With all the discussion in the press about different turkey breeds, Heritage versus contemporary, and the various places where a person can spend many hundreds of dollars on a turkey, you'd think that these were the decisions that most of us were making. Here in New Jersey, the real question is: "Where can we get turkeys that aren't frozen solid blocks trucked in from some distant corner of the country?"
New Jersey's highly developed farm-to-consumer culture takes care of this nicely. The state is dotted with real turkey farms—places where you can go, buy a freshly killed (or at least recently frozen) turkey at a price that's a bit more than the supermarket and more than a bit less than the fancy stores.
This past week I checked out Hinck's Turkey Farm in Manasquan, an area I didn't associate with farming at all. But having seen farms in the oddest places, I was ready for anything. What I found was an industrial building across from an outlet mall, with grazing animals—cows, goats, and chickens, but no turkeys—in a field on one side.
The attached building had been converted into a deli—but a very turkey-oriented deli. They had roast turkey legs and breasts, offered turkey sandwiches, and whole Thanksgiving-style turkey dinners. What I wanted—a whole, fresh turkey—was nowhere to be seen. When I asked if they had their own turkey farm or whole raw turkeys for sale, it was like giving the secret password.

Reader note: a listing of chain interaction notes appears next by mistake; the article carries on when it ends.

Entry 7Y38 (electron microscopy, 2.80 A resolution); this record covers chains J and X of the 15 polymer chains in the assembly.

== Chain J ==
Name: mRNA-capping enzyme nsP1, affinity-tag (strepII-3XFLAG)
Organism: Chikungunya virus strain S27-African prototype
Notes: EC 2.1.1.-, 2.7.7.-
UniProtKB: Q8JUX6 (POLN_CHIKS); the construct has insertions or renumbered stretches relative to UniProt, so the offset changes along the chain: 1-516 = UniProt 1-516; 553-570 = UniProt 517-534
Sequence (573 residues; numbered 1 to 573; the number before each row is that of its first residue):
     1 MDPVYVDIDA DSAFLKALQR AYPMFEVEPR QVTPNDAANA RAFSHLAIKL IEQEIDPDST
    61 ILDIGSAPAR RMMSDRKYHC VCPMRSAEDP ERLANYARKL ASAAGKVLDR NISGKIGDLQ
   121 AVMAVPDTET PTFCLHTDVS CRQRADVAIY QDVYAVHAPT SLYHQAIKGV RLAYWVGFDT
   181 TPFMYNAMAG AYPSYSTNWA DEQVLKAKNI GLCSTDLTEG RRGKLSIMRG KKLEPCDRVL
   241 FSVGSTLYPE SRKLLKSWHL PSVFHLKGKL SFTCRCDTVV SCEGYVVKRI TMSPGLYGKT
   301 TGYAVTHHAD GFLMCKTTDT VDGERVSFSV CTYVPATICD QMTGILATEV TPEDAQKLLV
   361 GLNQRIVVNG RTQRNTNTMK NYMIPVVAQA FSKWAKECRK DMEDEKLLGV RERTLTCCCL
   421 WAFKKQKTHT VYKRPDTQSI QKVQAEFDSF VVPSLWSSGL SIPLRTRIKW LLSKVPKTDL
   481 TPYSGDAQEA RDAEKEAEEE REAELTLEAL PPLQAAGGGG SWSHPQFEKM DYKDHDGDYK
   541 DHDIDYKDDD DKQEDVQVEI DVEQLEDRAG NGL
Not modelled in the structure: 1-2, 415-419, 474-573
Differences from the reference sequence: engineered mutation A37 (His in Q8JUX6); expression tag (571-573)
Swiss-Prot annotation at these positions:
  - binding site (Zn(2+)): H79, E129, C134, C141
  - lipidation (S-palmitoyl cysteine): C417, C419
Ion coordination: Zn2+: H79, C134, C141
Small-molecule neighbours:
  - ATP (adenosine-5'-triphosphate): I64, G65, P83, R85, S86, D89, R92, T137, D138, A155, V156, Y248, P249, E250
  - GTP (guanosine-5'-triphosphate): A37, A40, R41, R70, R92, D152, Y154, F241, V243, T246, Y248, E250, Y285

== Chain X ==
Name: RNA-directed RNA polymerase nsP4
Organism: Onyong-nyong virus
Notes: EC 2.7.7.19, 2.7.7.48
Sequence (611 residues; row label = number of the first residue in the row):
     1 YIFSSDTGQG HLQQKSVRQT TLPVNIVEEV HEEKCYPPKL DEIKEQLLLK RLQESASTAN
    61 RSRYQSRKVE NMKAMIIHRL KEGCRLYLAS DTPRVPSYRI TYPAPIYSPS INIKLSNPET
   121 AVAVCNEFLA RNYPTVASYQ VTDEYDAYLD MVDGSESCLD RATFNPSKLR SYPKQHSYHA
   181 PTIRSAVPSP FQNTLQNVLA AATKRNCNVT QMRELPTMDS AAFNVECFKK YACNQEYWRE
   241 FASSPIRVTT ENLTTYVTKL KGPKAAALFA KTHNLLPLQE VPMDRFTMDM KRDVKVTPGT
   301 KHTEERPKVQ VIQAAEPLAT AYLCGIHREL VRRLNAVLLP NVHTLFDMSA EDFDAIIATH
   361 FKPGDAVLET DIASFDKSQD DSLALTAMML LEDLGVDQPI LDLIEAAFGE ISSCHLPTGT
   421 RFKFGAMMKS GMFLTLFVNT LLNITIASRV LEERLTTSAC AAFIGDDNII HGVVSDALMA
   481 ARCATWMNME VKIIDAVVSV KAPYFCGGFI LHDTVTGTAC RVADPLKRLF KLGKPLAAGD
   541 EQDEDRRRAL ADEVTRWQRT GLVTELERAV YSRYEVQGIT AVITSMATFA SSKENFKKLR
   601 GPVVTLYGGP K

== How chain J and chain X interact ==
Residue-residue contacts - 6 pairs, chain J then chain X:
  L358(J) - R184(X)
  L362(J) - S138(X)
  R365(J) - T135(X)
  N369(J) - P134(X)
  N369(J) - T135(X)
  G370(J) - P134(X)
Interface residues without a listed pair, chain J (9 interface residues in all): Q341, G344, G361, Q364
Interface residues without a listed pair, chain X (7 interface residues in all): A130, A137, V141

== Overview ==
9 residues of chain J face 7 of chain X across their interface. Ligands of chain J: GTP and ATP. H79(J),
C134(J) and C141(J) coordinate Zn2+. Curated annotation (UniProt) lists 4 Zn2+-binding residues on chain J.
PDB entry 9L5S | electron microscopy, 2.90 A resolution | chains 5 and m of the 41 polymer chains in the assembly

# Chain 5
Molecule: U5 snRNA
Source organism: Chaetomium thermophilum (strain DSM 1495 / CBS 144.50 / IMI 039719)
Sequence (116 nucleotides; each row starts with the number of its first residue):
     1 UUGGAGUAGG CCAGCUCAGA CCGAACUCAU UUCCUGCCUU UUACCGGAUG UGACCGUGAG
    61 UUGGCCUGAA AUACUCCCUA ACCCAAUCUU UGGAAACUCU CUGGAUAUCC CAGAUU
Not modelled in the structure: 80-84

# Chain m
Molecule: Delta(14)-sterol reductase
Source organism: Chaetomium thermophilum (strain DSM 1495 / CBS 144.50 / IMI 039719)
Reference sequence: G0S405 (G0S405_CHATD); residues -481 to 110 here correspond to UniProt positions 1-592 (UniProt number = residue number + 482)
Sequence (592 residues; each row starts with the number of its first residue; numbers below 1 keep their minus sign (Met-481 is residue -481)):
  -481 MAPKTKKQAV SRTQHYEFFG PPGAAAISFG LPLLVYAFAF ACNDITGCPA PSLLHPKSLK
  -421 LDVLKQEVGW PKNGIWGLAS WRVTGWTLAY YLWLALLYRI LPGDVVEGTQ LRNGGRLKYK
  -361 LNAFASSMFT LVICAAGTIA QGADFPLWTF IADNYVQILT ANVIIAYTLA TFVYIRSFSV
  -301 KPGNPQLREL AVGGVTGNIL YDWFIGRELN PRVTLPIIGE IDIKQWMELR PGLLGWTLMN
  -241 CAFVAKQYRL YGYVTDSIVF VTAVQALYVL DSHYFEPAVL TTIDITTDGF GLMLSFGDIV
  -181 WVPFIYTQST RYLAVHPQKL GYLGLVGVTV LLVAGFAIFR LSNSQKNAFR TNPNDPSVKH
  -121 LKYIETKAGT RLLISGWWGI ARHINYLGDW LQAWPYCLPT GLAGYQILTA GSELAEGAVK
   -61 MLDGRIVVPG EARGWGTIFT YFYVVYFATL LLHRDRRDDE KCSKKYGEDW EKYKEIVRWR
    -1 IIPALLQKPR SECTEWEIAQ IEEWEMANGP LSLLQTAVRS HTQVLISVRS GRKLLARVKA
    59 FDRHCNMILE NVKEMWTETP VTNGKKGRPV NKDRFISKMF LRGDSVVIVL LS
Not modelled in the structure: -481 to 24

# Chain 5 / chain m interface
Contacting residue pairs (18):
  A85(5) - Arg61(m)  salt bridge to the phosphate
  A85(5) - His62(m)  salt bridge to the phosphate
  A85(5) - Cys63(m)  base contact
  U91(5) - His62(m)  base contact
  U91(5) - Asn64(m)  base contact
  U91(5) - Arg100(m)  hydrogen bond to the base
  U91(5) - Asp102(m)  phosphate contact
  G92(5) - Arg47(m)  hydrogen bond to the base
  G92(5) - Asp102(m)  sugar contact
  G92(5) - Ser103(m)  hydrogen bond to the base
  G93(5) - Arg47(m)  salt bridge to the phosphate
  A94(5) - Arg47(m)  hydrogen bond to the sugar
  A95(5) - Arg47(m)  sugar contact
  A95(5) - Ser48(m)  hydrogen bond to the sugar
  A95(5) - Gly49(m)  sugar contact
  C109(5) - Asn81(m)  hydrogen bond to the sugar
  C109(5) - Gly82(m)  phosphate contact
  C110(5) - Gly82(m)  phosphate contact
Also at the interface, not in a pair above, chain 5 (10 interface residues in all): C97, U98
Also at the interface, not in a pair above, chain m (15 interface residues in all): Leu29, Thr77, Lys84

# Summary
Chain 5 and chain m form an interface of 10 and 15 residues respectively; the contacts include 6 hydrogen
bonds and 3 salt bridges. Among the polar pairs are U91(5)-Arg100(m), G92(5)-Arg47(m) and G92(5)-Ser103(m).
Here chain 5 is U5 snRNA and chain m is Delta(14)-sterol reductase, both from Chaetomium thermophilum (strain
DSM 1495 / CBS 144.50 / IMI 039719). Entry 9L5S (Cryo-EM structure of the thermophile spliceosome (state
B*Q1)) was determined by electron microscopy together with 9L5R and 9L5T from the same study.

With a look that said "I'll get you the real stuff," a woman behind the counter told me that fresh turkeys are available almost every day of the year for $2.95 a pound and typically run twelve to twenty-four pounds. Raising and processing occurred at a farm nearby that wasn't open to the public. I could, however, drive by and confirm that the turkeys were free-range.
I bought a thirteen pounder and headed home.
Back in the kitchen, I set my Hinck's turkey in a roasting pan. It was obvious that it wasn't a heritage breed; its shape was exactly the same as a bird from the supermarket. But taking a bite told a somewhat different story. The Hinck's turkey had real flavor—not the deep intensity of a heritage bird, but it wasn't bland or delicate like the supermarket stuff. Nor was it perfectly tender. It had a bit of grain, but still a real improvement over the supermarket product.
Is Hinck's a good choice for turkey shoppers? I think so. It's a good and decently priced alternative to the much cheaper mega-mart turkeys, and the elite products offered by other farms and specialty stores. My own opinion is that a roast turkey is an ideal meat for any sort of winter gathering. Less expensive that a large beef roast and more often grown locally, turkey can almost be thought of as a local New Jersey food. And there's no better place to buy one than a farm store like Hinck's.